How you structure your words and sentences can have a profound impact on the level of motivation a listener experiences. Without careful thought, the impact can often work against you. Here’s a short extract from George’s Global Influence Skills program.
The Blind Boy
A blind boy sat on the steps of a building with a hat by his feet. He held up a sign which said: “I am blind, please help.”
There were only a few coins in the hat.
A man walking by took a few coins from his pocket and dropped them into the hat. He then took the sign, turned it around, and wrote some words. He put the sign back so that everyone who walked by would see the new words. Soon the hat began to fill up. A lot more people were giving money to the blind boy. That afternoon the man who had changed the sign came to see how things were. The boy recognized his footsteps and asked, “Were you the one who changed my sign this morning? What did you write?”
The man said, “I only wrote the truth. I said what you said but in a different way.” I wrote: “Today is a beautiful day but I cannot see it.” Both signs told people that the boy was blind. But the first sign simply said the boy was blind. The second sign told people that they were so lucky that they were not blind.
The structure of the language you use can have a profound effect on the meaning people give to a situation. It’s this knowledge that underpins the way the most persuasive people on the planet communicate to others.
Frames of Persuasion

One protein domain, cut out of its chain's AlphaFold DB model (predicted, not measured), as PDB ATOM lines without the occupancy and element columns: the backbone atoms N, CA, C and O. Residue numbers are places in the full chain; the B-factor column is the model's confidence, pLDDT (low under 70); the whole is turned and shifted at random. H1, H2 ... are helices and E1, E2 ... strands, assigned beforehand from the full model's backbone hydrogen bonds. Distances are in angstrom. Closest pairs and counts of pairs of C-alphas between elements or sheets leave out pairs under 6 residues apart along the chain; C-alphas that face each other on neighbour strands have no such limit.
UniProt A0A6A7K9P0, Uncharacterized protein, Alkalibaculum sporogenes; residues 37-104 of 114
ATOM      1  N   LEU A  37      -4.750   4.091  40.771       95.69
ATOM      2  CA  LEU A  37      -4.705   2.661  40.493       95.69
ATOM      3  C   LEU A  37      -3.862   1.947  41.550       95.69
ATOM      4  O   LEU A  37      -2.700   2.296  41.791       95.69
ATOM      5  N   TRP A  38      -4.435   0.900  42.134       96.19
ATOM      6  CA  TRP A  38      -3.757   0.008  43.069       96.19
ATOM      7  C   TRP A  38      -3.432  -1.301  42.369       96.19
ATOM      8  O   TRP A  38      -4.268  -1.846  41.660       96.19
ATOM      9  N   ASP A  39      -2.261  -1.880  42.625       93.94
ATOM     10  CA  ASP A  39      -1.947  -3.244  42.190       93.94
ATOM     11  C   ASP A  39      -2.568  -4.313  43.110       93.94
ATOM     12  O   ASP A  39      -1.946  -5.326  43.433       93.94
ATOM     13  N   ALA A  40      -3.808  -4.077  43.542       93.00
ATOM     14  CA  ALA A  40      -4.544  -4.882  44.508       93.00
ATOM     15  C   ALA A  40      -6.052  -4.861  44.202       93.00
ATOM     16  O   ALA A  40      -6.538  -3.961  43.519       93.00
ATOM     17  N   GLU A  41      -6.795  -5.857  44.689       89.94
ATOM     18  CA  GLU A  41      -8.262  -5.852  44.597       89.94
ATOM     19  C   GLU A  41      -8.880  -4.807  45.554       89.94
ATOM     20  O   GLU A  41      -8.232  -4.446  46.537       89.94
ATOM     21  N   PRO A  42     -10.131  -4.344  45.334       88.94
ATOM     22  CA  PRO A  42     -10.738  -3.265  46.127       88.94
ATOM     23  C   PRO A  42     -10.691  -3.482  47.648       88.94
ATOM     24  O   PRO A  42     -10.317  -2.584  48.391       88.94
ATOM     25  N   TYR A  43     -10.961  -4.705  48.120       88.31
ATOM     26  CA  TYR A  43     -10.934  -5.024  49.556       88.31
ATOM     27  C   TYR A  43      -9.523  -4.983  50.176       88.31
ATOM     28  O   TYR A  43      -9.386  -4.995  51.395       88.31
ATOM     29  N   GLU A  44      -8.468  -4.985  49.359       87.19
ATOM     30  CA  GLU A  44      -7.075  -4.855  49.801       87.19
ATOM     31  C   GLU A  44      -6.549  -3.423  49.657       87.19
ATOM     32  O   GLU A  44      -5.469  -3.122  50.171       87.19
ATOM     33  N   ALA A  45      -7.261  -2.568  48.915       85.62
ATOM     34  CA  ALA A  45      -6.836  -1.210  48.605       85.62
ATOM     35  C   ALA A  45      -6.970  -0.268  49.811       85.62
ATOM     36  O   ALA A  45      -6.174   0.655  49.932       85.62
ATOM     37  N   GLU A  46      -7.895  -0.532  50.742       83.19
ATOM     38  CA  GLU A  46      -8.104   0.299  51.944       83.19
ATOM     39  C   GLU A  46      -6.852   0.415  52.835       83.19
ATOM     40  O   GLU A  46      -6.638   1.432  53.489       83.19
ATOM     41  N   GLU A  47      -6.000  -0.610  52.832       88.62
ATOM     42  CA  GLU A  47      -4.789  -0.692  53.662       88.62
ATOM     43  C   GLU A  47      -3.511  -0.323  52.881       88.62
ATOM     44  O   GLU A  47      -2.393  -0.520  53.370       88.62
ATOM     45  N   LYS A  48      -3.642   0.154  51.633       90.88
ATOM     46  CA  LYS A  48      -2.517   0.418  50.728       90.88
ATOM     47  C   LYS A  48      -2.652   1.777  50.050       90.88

#1 The Reciprocation Frame
THE RULE – We feel OBLIGED to REPAY IN KIND that which another person has GIVEN to us.
Not a single society today that does not condition its members to RECIPROCATE.
- If you do someone a favour, they now owe you a favour.
- You give me something, I give you something
People say YES to those they owe.
The laws of reciprocal exchange provides a society a competitive advantage. Society thrives when we don’t GIVE AWAY, but we GET CREDIT. The system works better when you get in return for what you give. The key is to recognise our drive to reciprocate WEIGHS HEAVY on our conscience.
Does timing have an impact on the success of a pitch? If timing does matter, when is the best time to pitch?
Yes, timing matters – wait until moment of persuasive opportunity, or set up a situation where those moments exist.
Practical Use of Reciprocation
- Identify Key Influencers – Give them value – Position it as a loan
- When a senior person says thank you, utilise it
- If you need something done, wait till the right moment appears and then influence in that moment
#2 The Contrast Frame
THE RULE – When two things are observed or experienced one after the other, DIFFERENCE between the two is greatly EXAGGERATED.
Lift a light weight, the heavy weight seems even heavier. See a beautiful woman, a second woman not quite as attractive seems less attractive than she actually is.
You’ll see the sales person seeking to get the highest $ from customer. So they sell the most costly item first. For example they sell the customer the $495 suit then they onsell accessories for the suit, i.e. the $95 tie seems okay to buy now as it is not that expensive.
In reverse it works against them, i.e. selling the tie first and then attempting to sell the suit.
Some unethical sales people have been known to show the prospect a ‘set up’ property which is overpriced. They then offload the cheaper, older house at an inflated price because it seems lower cost by contrast. Unethical for sure, but done sometimes nonetheless.
The best process is to sell the customer the car first. Once that is set in place, they will then sell the buyer options after car sale, things like accessories and insurance. These seem so little to add on by contrast that a few dollars more is fine.